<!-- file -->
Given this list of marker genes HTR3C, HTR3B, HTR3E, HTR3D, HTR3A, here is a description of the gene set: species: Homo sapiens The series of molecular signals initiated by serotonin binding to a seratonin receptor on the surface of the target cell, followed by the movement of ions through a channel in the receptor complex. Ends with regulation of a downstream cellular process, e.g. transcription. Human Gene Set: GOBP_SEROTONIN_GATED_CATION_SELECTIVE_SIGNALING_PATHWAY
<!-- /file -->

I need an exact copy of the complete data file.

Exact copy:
Given this list of marker genes HTR3C, HTR3B, HTR3E, HTR3D, HTR3A, here is a description of the gene set: species: Homo sapiens The series of molecular signals initiated by serotonin binding to a seratonin receptor on the surface of the target cell, followed by the movement of ions through a channel in the receptor complex. Ends with regulation of a downstream cellular process, e.g. transcription. Human Gene Set: GOBP_SEROTONIN_GATED_CATION_SELECTIVE_SIGNALING_PATHWAY